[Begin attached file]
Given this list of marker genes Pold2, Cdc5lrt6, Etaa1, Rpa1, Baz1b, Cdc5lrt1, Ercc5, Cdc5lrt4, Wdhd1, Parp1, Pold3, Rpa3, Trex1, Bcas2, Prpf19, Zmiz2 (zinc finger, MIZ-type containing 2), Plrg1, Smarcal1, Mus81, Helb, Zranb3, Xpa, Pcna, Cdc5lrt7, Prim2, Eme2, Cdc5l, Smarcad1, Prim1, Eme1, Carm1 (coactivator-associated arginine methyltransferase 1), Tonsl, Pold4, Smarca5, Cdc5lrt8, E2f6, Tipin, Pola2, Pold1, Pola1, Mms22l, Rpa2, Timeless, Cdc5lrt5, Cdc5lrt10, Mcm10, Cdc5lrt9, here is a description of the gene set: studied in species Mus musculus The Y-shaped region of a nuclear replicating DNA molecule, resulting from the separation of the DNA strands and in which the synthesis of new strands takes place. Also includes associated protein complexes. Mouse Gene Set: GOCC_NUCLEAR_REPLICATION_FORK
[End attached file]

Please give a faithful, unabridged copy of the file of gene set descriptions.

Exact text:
Given this list of marker genes Pold2, Cdc5lrt6, Etaa1, Rpa1, Baz1b, Cdc5lrt1, Ercc5, Cdc5lrt4, Wdhd1, Parp1, Pold3, Rpa3, Trex1, Bcas2, Prpf19, Zmiz2 (zinc finger, MIZ-type containing 2), Plrg1, Smarcal1, Mus81, Helb, Zranb3, Xpa, Pcna, Cdc5lrt7, Prim2, Eme2, Cdc5l, Smarcad1, Prim1, Eme1, Carm1 (coactivator-associated arginine methyltransferase 1), Tonsl, Pold4, Smarca5, Cdc5lrt8, E2f6, Tipin, Pola2, Pold1, Pola1, Mms22l, Rpa2, Timeless, Cdc5lrt5, Cdc5lrt10, Mcm10, Cdc5lrt9, here is a description of the gene set: studied in species Mus musculus The Y-shaped region of a nuclear replicating DNA molecule, resulting from the separation of the DNA strands and in which the synthesis of new strands takes place. Also includes associated protein complexes. Mouse Gene Set: GOCC_NUCLEAR_REPLICATION_FORK